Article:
There have been other large scale fund-raising events since Live Aid. But none as ground breaking as the one that took place on this day in 1985.
It wasn’t just the £30 million raised by the world’s biggest rock festival, much larger single sums are donated every year through a variety of humanitarian appeals. It was the traction given as a result to international relief programmes and especially the plight of Africa which changed things.
The fact that parts of Africa are still in huge need doesn’t detract from the important awareness raising which rock stars generated.
And it was all thanks to a few people who were willing to give their time and skill to sing, play a guitar or a drum.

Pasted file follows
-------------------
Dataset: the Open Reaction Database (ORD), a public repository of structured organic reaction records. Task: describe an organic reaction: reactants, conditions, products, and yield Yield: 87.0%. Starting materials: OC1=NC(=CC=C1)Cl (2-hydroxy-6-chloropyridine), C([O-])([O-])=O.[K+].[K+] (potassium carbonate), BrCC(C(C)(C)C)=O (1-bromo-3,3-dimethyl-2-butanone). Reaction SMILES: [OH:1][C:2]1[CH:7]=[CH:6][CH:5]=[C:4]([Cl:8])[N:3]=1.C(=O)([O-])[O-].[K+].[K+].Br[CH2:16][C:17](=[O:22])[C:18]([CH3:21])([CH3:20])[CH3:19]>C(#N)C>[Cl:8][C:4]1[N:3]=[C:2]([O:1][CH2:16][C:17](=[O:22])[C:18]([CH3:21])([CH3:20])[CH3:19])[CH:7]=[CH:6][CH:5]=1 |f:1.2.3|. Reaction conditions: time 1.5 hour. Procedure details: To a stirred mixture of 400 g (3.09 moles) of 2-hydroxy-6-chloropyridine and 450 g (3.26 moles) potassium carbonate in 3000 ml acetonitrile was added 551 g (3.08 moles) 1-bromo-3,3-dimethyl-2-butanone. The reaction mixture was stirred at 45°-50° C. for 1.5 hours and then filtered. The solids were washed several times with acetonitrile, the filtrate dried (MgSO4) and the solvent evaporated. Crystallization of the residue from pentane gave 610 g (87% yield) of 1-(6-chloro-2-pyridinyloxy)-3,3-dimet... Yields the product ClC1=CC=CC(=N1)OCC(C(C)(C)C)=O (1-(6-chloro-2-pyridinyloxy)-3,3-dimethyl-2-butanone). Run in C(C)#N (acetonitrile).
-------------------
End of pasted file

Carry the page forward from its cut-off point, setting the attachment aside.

Sometimes in our instant, news and social media saturated world, when compassion fatigue kicks in and yet another crisis shouts out for our attention, we wonder if there’s any point, how on earth can we change a global problem which seems beyond rescue and a system which seems irretrievably broken and unjust. We inwardly despair that any real difference is made by our meagre contribution.
But Live Aid, and events like it, tell us it’s possible. And it’s not just music or big global superstars that can be a means to changing things for good. There are so many ways in which we can make a difference to others.
To recognise that can be empowering. It’s through the use of our unique skill sets, those personal interests we pursue and above all the time we can give, that the benefits of a life lived for others can be enjoyed.
Lord , we need to see the possibilities in a world where it can be easy to disengage and despair, help us to see that whatever we have, however small and apparently insignificant, can be used to change the way things are. Amen